This latest publication from the Africa Judges and Jurists Forum discusses the various approaches adopted by different countries in managing elections, which are a key democratic process. The role of technology in managing elections and the role of traditional leaders in electoral processes are also probed.
Interrogating the role of traditional leaders in electoral processes in Zimbabwe
The partisan conduct of traditional leaders during electoral process contravenes national law and has been a source of electoral disputes in Zimbabwe. However, there remains a dearth of legal studies, with a nuanced analysis of cases regarding this conduct. Using court cases, extant literature and election reports, and this chapter explores the legal expectations for the role and conduct of traditional leaders during electoral processes. The chapter argues that the Constitution and relevant legislation clearly and unambiguously define the role of the institution of traditional leadership in electoral processes. Moreover, the chapter argues that despite being rigid in their application of procedural rules, Zimbabwean courts have made some key judgements against the partisan conduct of traditional leaders. The challenge, however, remains that of traditional leaders who defy court orders. The chapter vouches for relaxation of court rules and procedures and demands respect for and enforcement of court judgements.
Pre-Election Disputes Through the Lenses of Kenya’s Law, Politics, and Experiences
Resolution of pre-election disputes is among the bridges towards a free and fair election. as it offers an initial avenue for aggrieved parties to seek redress. Free and fair election is understood to include a process devoid of violence and an environment that facilitates the exercise of political rights. Kenya’s law bestows the jurisdiction of settling pre-election disputes on the Independent Electoral and Boundaries Commission (IEBC), among other bodies. This chapter finds that the Electoral Dispute Resolution (EDR) framework is central to electoral integrity under the Kenyan framework. The discussion in this chapter looks at the laws for resolution of disputes and the experiences drawn from the pre-electoral period of the 2017 general election. The sufficiency of laws and political parties’ internal democracy is examined. This chapter also discusses proposals, where practical, and poses questions that require further discourse. The salient themes include operational setting, Electoral Code of Conduct, nomination rules, party primaries, allocation of special seats by use of party lists, independent candidates, and registration of candidates for elections. As illustrated in Kenya’s post 2007 election, the lack of an effective and trusted EDR system contributes to electoral violence. Its importance notwithstanding, use of EDR alone cannot solve the problem of election violence. Conduct of EDR in strict compliance with existing laws, continued capacity building of EMBs and courts, timely review of laws, demilitarisation of elections, and voter education are just but some of the factors that must be given life.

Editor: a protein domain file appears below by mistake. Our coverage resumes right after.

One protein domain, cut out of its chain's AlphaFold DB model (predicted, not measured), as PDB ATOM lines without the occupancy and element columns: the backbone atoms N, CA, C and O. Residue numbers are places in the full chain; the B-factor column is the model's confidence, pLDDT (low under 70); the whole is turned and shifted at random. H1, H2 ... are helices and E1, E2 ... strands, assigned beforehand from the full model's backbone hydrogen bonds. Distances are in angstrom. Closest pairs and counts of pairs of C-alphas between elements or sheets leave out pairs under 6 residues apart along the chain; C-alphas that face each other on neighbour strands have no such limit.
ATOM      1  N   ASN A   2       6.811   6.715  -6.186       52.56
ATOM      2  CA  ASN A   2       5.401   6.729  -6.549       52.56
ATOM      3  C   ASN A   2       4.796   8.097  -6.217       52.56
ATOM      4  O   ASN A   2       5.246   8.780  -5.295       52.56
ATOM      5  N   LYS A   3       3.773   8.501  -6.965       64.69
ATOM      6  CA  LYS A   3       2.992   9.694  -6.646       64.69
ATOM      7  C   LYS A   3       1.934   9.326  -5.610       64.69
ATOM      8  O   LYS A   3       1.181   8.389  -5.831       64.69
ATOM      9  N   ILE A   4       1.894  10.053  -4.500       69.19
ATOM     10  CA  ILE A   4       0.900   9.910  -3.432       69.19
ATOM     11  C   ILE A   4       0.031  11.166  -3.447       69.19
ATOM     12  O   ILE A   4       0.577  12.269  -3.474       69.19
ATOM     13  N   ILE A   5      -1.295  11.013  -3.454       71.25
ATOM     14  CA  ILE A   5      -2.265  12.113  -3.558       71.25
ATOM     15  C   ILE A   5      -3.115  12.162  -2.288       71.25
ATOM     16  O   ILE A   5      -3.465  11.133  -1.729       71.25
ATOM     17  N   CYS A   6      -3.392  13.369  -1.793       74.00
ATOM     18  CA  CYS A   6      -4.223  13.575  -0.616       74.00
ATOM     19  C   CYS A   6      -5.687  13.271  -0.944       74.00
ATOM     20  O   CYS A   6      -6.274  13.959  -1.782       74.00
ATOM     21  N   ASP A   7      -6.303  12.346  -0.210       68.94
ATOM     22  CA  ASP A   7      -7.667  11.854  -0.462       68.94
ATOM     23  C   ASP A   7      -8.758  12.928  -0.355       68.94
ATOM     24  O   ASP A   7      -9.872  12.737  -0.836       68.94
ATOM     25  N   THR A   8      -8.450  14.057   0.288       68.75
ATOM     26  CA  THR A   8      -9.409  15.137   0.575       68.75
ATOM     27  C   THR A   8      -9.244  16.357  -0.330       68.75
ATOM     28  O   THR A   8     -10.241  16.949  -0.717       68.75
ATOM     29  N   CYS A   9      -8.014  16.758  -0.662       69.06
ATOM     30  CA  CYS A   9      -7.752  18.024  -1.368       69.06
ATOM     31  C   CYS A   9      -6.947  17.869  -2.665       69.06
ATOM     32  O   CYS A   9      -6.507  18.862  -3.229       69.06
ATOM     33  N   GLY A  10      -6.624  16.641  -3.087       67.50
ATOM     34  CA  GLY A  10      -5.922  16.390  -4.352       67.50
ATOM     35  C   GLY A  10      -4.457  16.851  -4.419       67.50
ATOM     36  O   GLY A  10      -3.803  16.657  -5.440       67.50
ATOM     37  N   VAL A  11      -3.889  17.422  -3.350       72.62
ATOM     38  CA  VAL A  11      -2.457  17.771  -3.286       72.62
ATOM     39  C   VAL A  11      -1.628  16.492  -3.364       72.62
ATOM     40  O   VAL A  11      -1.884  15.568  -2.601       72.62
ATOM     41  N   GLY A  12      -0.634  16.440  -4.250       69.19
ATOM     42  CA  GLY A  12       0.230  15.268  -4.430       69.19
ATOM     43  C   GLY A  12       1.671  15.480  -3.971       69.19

Pre-Electoral Period: Election Environment Law and Practice for Restoring the Promise of African Elections
Elections are supposed to be empowering. They must be a tool that enables hopeful participation in the creation of a world of humanity’s dreams. The reality in most African countries is that elections are a nightmare, usually associated with violence and fraud. They become a breeding ground for conflicts that will take decades to resolve. The human and economic cost is devastating. Restoring the promise of elections in Africa is an exercise that requires deep structural changes. At the centre of these processes are core principles, values, and virtues that accompany a democratic process. To unpack these matters, this chapter seeks to analyse jurisprudence and best practice on pre-election period and the election environment. The chapter looks at the role of the courts in election dispute resolution, the question of political violence, and its impact on participation. This is followed by an analysis of the rationale of such frameworks and any supporting mechanism. Mainly Zimbabwean and South African cases are used, mapping out the best practices and understanding their impact on elections. The chapter analyses the link between the pre-election environment and election outcomes. It discusses the infrastructure for promotion of a credible election, which includes peaceful dispute resolution. Particular attention is given to the judiciary and the role of information in activating participation especially of marginalised groups in Africa. The chapter concludes by making a set of recommendations aimed at bridging the gaps in law and practice in relation to the creation of a conducive pre-election environment.
Read the full publication here (802KB PDF)
Source: Africa Judges and Jurists Forum